IUPUI Pre-law science student
~Parvinder Nijjar
2012 Alumna | JD Student @IU McKinney School of Law

Interested in a Career in Law?

The School of Science office for Pre-Professional & Career Preparation (PREPs) will support you throughout the process of preparing for law school.

From advising you on pre-requisite courses and professional development activities to helping you through the application process, PREPs can assist you in every step.

Admission to law school is very competitive. You need to plan thoroughly from the start to be successful. The links below include detailed information on everything from the courses to the application process.

If you are an IUPUI School of Science student, we strongly encourage you to make an appointment to meet with a pre-professional advisor. The Make An Appointment link is on the right!


Join the PREPs Pre-Professional Advising Canvas Site


Law schools require no particular major, and there are no prerequisite courses.  It is recommended that potential applicants include courses that emphasize writing, research, critical thinking, and analytical reading.   In addition, consider courses that develop analysis, argument, and quantitative skills.   Consider taking some upper level courses in liberal arts such as Political Science, Economics, and Sociology. Law schools seek broad diversity among applicants; including diversity of majors. 

Your GPA is by far more important than your major.  Choose a major that you thoroughly enjoy, one in which you can excel and one that will give you an alternate career or graduate study opportunity should you change your mind about law school.

Entrance Exams

The Law School Admission Test-LSAT evaluates applicants in the areas of reading comprehension, critical reasoning, logical analysis and writing. The 3 ½ hour exam is the single most important element in your application. At most law schools it is weighed more heavily than your GPA.  This score will also largely determine the level of any financial aid you receive.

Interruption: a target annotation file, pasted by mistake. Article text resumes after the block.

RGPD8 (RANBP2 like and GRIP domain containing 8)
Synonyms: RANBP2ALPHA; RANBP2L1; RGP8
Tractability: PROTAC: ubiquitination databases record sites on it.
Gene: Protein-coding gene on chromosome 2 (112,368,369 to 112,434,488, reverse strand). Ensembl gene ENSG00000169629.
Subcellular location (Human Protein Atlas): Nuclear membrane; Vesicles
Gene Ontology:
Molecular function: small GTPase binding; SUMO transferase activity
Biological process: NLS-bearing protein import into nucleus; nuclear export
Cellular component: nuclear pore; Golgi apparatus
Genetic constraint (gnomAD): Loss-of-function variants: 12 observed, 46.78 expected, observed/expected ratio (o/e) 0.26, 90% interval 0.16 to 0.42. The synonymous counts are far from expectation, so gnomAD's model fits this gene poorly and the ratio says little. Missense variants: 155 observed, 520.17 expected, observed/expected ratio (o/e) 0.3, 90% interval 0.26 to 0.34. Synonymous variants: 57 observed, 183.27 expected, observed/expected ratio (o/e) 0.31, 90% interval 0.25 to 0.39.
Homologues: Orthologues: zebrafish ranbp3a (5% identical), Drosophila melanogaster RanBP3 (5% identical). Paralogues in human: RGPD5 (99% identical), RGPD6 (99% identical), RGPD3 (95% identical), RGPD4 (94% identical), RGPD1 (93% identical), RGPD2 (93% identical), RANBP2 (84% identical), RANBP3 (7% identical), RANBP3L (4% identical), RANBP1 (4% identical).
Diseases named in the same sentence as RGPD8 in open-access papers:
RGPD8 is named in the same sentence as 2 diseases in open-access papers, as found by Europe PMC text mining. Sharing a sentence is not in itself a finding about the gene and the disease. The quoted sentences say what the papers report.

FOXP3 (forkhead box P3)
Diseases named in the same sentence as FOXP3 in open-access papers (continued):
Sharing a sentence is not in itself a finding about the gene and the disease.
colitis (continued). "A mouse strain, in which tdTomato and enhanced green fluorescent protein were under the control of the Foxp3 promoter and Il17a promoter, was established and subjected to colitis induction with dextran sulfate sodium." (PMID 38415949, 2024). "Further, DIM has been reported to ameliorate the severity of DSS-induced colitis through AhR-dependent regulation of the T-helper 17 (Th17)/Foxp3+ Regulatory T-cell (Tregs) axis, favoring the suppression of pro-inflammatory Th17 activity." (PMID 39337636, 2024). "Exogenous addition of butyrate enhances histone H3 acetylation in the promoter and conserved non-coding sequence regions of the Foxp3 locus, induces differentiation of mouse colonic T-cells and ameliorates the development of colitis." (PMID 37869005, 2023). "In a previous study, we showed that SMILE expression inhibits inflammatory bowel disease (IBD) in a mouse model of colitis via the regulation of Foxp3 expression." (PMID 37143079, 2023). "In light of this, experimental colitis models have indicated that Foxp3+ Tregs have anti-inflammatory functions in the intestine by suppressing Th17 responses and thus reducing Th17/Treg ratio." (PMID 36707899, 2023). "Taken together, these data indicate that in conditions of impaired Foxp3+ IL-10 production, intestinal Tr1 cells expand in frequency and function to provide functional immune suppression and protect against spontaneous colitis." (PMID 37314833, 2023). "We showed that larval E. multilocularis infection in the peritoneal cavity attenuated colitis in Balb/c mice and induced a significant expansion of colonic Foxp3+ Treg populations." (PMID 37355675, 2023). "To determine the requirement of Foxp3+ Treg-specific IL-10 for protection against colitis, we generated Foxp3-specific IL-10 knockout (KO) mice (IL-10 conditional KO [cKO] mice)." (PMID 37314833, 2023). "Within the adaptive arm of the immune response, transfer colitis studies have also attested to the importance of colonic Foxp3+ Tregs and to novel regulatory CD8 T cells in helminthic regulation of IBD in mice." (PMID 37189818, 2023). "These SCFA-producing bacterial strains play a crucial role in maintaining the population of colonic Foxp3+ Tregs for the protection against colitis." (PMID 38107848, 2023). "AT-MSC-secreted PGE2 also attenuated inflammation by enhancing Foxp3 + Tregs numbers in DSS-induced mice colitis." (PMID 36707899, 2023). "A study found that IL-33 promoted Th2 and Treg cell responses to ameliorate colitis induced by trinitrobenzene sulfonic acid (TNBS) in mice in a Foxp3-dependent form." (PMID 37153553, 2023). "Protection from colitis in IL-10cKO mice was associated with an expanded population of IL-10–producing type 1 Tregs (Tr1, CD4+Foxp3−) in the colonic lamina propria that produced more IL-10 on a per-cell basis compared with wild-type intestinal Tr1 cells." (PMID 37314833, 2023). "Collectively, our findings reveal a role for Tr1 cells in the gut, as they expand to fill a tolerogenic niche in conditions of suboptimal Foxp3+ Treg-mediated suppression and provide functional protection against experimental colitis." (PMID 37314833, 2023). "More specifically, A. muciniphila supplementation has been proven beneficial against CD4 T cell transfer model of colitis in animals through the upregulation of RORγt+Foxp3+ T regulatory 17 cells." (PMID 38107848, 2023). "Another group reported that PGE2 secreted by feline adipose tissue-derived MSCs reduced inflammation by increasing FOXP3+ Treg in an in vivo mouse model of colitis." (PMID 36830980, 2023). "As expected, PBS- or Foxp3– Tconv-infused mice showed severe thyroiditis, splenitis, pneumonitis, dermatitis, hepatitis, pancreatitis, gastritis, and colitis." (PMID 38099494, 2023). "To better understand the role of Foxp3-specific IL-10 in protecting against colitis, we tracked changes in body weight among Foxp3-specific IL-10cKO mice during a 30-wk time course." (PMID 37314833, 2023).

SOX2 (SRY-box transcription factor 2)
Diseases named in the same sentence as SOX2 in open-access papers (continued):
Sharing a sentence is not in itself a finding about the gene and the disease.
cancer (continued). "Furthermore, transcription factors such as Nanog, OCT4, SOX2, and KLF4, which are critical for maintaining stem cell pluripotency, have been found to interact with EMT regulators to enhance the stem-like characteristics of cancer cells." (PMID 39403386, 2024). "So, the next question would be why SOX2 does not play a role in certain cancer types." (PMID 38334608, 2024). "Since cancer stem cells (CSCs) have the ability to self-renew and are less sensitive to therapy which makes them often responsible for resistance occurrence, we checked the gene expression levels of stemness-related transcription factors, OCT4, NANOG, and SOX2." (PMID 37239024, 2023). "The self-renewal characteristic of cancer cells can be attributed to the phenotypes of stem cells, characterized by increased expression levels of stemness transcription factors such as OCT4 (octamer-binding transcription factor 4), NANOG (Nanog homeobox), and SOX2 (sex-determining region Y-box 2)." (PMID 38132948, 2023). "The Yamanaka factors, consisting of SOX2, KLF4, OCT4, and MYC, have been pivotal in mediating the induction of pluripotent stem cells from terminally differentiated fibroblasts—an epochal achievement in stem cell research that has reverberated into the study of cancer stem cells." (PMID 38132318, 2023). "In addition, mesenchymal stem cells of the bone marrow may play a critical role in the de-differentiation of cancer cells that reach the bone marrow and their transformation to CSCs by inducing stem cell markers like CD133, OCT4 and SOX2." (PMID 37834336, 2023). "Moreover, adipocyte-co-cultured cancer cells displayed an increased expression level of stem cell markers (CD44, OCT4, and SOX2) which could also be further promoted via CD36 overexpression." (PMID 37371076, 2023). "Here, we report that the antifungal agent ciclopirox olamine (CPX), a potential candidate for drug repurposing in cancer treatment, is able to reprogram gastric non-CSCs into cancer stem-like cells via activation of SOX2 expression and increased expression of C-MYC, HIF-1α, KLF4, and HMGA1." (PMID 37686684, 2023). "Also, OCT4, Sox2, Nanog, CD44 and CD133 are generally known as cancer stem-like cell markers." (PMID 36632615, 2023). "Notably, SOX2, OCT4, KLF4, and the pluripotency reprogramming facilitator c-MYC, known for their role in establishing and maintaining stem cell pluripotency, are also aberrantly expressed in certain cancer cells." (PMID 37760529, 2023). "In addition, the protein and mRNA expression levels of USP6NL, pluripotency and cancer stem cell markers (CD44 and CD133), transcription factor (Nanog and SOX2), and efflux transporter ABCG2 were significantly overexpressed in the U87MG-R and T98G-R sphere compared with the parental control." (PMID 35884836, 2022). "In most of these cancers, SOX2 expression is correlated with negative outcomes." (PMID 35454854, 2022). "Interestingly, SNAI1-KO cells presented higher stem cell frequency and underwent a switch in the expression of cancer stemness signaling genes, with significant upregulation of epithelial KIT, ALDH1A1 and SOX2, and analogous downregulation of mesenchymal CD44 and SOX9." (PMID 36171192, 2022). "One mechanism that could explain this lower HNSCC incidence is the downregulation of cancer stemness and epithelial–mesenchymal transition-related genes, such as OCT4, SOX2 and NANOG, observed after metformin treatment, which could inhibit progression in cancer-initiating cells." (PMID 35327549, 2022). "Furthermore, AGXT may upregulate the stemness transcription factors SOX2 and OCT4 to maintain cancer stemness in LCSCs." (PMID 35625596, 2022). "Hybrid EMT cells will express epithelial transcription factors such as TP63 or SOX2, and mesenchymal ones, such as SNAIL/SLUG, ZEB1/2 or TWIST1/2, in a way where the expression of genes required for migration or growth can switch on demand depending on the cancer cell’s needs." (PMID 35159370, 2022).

The exam is offered in February, June, October, and December. While the October (and less so, the December) exams are fine as far as the timing of the submission of the application goes. Take the LSAT when you are ready, but if possible make plans to take it in June after your junior year. Note that the February exam scores arrive too late for most, but not all, law schools.

Gaining Relevant Experience

Gaining experiences prior to law school can include volunteer work (can be very important to some law schools, especially those that stress service), internships, employment, work in student clubs or organizations, sports, etc.  Activities need not be law-related. Law schools prefer activities that let you develop communication and leadership skills and provide exposure to different cultures.

The professional development activities that applicants bring to a law school are often discussed in the personal statement and interview.

The Application Process

With rolling admissions at most law schools, applying by Thanksgiving is usually beneficial.   The latest you can submit material without fear of being late is around January 1st.  Note that by the time deadlines arrive the school may have relatively few openings left.  Most law schools say that submitting your material at least 6-8 weeks prior to the published deadline is advantageous.